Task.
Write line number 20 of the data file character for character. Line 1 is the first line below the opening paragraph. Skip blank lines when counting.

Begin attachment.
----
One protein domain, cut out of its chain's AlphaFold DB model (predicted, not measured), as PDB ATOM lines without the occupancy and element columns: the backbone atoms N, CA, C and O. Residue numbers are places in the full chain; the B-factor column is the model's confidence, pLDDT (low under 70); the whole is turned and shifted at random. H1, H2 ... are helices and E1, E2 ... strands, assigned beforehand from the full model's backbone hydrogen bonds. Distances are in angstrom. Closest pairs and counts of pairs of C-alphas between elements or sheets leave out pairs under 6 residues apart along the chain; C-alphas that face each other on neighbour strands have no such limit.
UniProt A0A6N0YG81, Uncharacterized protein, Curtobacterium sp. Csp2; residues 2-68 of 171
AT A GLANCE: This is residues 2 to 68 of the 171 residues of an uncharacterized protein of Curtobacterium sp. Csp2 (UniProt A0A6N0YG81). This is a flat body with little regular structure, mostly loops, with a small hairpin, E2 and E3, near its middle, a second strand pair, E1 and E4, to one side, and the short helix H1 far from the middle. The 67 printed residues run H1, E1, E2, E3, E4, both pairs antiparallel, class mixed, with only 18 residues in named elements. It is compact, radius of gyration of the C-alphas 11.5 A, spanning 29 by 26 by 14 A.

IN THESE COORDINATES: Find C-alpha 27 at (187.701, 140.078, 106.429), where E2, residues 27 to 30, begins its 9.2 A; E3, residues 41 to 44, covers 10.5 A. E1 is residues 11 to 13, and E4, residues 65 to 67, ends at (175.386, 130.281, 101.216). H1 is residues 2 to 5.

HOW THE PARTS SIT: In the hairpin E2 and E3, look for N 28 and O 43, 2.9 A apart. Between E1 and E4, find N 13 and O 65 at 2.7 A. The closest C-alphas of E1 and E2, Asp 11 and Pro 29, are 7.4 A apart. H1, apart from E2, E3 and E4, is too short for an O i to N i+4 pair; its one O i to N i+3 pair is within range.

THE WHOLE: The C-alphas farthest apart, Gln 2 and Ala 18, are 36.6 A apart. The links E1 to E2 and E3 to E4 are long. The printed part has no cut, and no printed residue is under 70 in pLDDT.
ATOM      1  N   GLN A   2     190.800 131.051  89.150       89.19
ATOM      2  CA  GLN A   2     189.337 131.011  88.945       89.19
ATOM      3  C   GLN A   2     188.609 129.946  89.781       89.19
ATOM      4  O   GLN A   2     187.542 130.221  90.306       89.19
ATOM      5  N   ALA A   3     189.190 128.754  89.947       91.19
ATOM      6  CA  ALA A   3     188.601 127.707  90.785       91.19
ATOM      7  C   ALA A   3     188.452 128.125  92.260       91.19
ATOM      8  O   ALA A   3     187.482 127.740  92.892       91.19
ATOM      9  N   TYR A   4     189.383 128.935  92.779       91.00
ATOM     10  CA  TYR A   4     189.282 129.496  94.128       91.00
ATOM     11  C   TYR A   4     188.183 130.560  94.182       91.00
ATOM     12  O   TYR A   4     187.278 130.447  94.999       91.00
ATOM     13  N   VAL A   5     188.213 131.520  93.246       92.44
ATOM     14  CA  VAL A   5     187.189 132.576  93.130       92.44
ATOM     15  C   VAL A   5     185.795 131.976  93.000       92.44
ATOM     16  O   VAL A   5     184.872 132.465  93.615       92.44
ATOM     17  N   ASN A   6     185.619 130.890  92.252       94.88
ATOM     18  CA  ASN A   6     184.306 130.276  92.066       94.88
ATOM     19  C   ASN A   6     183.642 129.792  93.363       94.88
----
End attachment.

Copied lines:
ATOM     15  C   VAL A   5     185.795 131.976  93.000       92.44